Thursday, January 5, 2012

King William of Orange and Blasphemy (Theonomy Applied)

King William III and II, or William of Orange
The following law against blasphemy was passed in 1698 by the English Parliament during King William of Orange's (or William III and II, 1650-1702) reign over England, Scotland, and Ireland (he reigned from 1689-1702):

Whereas many Persons have of late Years openly avowed and published many blasphemous and impious Opinions, contrary to the Doctrines and Principles of the Christian Religion, greatly tending to the Dishonor of Almighty God, and may prove destructive to the Peace and Welfare of this Kingdom:

"Wherefore for the more effectual suppressing of the said detestable Crimes, be it enacted by the King's most excellent Majesty, by and with the Advice and Consent  of the Lords Spiritual and Temporal, and the Commons, in this present Parliament assembled, and by the Authority of the same, That if any Person or Persons, having been educated in, or at any Time having made Profession of the Christian Religion within this Realm, shall by Writing, Printing, Teaching, or advised Speaking deny any one of the Persons in the Holy Trinity to be God, or shall assert or maintain there are more Gods than one, or shall deny the Christian Religion to be true, or the Holy Scriptures of the Old and New Testament to be of Divine Authority, and shall upon Indictment or Information in any of his Majesty's Courts at Westminister, or at the Assizes, be thereof lawfully convicted by the Oath of two or more credible Witnesses ; such Person or Persons for the first Offence shall be adjudged incapable and disabled in Law, to all Intents and Purposes whatsoever, to have or enjoy any Office or Offices, Employment or Employments, Ecclesiastical, Civil or Military, or any Part in them, or any Profit or Advantage appertaining to them, or any of them : 

"And if any Person or Persons so convicted as aforesaid, shall at the Time of his or their Conviction, enjoy or possess any Office, Place or Employment, such Office, Place or Employment shall be void, and is hereby declared void : And if such Person or Persons shall be a second time lawfully convicted as aforesaid, of all or any the aforesaid Crime or Crimes, that then he or they shall from thenceforth be disabled to sue, prosecute, plead or use any Action or Information in any Court of Law or Equity, or to be Guardian of any Child, or Executor or Administrator of any Person, or capable of any Legacy or Deed of Gift, or to bear any Office, Civil or Military, or Benefice Ecclesiastical for ever within this Realm, and shall also suffer Imprisonment for the Space of three Years, without Bail or Mainprize, from the Time of such Conviction."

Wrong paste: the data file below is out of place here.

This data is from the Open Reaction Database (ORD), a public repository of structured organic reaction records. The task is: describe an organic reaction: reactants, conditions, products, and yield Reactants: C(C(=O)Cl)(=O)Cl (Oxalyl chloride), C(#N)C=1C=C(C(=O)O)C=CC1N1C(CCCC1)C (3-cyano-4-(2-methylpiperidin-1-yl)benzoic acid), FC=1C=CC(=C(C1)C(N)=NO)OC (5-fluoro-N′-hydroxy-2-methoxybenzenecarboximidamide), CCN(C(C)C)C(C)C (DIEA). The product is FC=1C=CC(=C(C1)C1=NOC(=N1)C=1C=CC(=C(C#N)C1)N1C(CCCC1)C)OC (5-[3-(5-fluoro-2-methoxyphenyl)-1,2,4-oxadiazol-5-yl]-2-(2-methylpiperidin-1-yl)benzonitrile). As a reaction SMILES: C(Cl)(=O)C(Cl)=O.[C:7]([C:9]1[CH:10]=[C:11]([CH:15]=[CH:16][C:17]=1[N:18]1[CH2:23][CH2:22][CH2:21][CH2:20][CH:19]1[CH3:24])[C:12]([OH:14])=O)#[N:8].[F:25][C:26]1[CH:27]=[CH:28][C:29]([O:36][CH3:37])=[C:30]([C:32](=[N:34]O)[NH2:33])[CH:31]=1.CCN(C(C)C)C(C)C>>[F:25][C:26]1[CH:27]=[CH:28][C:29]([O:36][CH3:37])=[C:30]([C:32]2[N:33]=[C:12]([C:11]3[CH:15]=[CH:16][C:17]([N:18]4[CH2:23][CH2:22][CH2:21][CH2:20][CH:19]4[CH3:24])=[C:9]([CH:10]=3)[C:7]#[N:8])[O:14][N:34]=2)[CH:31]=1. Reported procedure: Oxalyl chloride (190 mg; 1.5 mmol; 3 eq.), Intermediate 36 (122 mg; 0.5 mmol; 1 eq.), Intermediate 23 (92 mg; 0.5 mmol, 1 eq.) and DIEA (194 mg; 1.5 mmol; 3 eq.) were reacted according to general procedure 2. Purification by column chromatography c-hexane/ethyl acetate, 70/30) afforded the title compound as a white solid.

The Ninth and Tenth of William, "An act for the more effectual suppressing of Blasphemy and Profaneness," 1698

For more details about this law, click here

Note about the Theonomy Applied Series: In quoting any particular law, we do not necessarily endorse every aspect of that law as biblical, whether it be the prohibition, sanction, court procedure, etc. Rather, we are merely showing the more or less attempt to apply biblical law in history, whether or not that application was fully biblical. Moreover, in quoting any particular law, we do not necessarily consider those who passed and/or enforced such a law as being fully orthodox in their Christian theology. Professing Christian rulers in history have ranged in their theology from being orthodox (that is, Reformed Protestants) to heretical (for example, Roman Catholics). 

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